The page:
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north-west of England. Can the right hon. Gentleman claim that the situation is based on statistical fact rather than on political judgement?

Mr. Gummer : I can not only claim it--I can state that it is utterly true. We are dealing here with statistical fact. This is not just my claim. People from all political parties have gone through the facts in detail in an effort to demonstrate that the situation is different. I understand the hon. Gentleman's concern, but as the hon. Member for Newham, North-West will no doubt agree, there are very clear reasons, in terms of total employment costs, ethnic mix, and so on, for the differences.

When facts relating to a matter of concern to all parties are trawled and they all come to the same conclusion, it is nonsense for the hon. Gentleman to suggest that everybody--including members of his own party--is engaging in some sort of plot to prevent his constituents from receiving money to which they are entitled. We must all try very hard to ensure that the public are not outrageously misled on a matter of this sort. I hope that the hon. Gentleman will think about that.

Mr. Colin Pickthall (Lancashire, West) : Will the right hon. Gentleman give way?

Mr. Gummer : I must try to make some progress, as I am sure you, Madam Deputy Speaker, will agree. I shall try at a later stage to facilitate hon. Members who have been trying to intervene. We must look closely at the spending priorities of local government and take any opportunities to improve its efficiency. In particular, pay accounts for about 70 per cent. of local authority

budgets--teachers' pay alone accounts for about 25 per cent.--so we expect pay awards and pay bills to be kept within what is affordable. We have just received the 1994 report of the school teachers' pay review body, along with those of other review bodies, and my right hon. Friend the Prime Minister has announced the Government's response. For the teachers, we propose to accept the recommendation for a 2.9 per cent. increase. I believe that that award will be affordable provided that local authorities are realistic and sensible in their budgeting.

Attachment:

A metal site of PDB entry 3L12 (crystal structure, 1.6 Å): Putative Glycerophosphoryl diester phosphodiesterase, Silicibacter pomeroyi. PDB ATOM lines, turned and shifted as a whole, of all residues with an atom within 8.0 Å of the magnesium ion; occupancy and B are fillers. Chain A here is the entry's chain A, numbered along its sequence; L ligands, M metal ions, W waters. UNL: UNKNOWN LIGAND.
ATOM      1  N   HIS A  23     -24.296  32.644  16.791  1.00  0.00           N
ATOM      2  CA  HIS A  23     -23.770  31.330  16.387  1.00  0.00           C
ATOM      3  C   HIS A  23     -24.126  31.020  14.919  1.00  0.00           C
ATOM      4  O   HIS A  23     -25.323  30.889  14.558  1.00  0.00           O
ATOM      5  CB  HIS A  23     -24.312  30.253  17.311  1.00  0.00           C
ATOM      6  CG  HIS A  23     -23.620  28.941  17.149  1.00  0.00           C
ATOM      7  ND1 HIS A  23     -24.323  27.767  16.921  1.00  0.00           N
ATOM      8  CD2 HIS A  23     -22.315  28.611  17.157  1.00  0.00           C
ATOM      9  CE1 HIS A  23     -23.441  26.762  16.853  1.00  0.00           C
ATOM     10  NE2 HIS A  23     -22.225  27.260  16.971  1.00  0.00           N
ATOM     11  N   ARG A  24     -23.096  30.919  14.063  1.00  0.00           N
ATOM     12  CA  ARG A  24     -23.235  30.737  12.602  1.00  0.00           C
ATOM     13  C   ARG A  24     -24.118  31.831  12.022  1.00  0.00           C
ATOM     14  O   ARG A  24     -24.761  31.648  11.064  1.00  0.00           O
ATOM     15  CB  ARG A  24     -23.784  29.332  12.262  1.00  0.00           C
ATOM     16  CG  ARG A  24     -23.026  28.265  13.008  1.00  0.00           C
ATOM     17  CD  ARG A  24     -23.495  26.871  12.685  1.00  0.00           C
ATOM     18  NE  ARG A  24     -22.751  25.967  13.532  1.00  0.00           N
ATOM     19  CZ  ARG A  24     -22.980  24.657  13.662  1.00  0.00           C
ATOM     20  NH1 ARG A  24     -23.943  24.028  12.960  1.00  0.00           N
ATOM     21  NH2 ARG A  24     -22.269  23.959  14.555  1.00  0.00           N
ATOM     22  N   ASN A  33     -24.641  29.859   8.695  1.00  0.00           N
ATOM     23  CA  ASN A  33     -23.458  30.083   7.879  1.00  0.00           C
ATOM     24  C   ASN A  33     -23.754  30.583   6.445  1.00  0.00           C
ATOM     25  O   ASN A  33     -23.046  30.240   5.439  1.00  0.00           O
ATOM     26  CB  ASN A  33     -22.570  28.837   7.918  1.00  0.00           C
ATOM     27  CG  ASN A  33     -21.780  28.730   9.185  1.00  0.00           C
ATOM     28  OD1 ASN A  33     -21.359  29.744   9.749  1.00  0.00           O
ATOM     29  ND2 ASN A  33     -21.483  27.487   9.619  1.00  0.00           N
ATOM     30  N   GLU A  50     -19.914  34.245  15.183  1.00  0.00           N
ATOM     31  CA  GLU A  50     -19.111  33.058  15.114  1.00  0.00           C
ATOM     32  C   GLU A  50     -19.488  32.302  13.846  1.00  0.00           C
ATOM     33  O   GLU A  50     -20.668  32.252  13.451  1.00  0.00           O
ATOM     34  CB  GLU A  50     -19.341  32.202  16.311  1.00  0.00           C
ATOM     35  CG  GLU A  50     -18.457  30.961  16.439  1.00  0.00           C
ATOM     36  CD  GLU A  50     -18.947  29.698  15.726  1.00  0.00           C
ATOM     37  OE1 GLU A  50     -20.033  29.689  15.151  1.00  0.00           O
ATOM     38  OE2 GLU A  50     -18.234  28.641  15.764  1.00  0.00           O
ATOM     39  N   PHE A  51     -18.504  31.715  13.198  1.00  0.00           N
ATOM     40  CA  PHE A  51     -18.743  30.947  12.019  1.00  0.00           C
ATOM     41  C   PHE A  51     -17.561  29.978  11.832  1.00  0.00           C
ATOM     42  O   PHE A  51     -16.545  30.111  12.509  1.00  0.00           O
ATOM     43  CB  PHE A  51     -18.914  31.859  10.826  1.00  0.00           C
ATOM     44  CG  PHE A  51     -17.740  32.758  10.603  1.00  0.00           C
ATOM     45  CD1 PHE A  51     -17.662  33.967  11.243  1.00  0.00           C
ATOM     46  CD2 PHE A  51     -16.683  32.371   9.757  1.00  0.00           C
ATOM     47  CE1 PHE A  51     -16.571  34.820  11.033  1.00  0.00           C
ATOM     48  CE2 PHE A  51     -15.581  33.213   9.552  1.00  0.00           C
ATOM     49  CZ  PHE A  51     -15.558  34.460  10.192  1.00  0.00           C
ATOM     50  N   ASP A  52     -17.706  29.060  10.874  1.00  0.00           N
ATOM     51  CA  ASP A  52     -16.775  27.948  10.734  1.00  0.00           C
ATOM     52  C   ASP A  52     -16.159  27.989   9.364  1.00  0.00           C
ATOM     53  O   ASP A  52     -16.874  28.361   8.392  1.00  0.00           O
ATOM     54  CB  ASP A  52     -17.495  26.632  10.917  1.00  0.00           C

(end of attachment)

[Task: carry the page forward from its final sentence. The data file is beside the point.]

Of course pay increases have to be paid for, and this must be achieved through improved efficiency and increased productivity. There will be no extra money. We cannot go on putting more and more taxpayers' money into local authority budgets to cover pay increases that simply cannot be afforded. That is the challenge that everyone in the public sector has to face, and I believe that sensible, efficient local authorities will be able to rise to it.

Mr. Jack Straw (Blackburn) : The right hon. Gentleman has just announced that the teachers' pay award will be 2.9 per cent. That exceeds by far what local authority budgets provide for. The right hon. Gentleman has said that the settlement will have to be paid for by improved efficiency and increased productivity. As the principal way in which schools can increase their efficiency is by increasing class sizes and cutting numbers of teachers, may we take it that this salary increase will be paid for by job cuts?

Mr. Gummer : The hon. Gentleman fails to remember the explanation that he himself gave in "The Walden Interview" of 14 October 1990, which was before the last general election, when he said :

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"The most challenging issue in education is not so much the issue of resources but how you manage the service."

The hon. Gentleman was quite right. It is perfectly possible to manage the service through efficient use of teaching, back-up and administration staff. Account must be taken of the way in which, in the case of many Labour-controlled areas, central administration costs so much.

In all these areas it is possible to achieve the efficiency by means of which many costs can be met. The hon. Gentleman tried this year when he was shadow Minister of Education. Every year, he claimed that the only way to meet the teachers' pay bill was to reduce the number of teachers, and he put forward figures which in the event turned out not to be so. What I look for are local authorities which start not by reducing jobs but by reducing bureaucracy and inefficiency, and which look to ways of saving money rather than-- Several Hon. Members rose--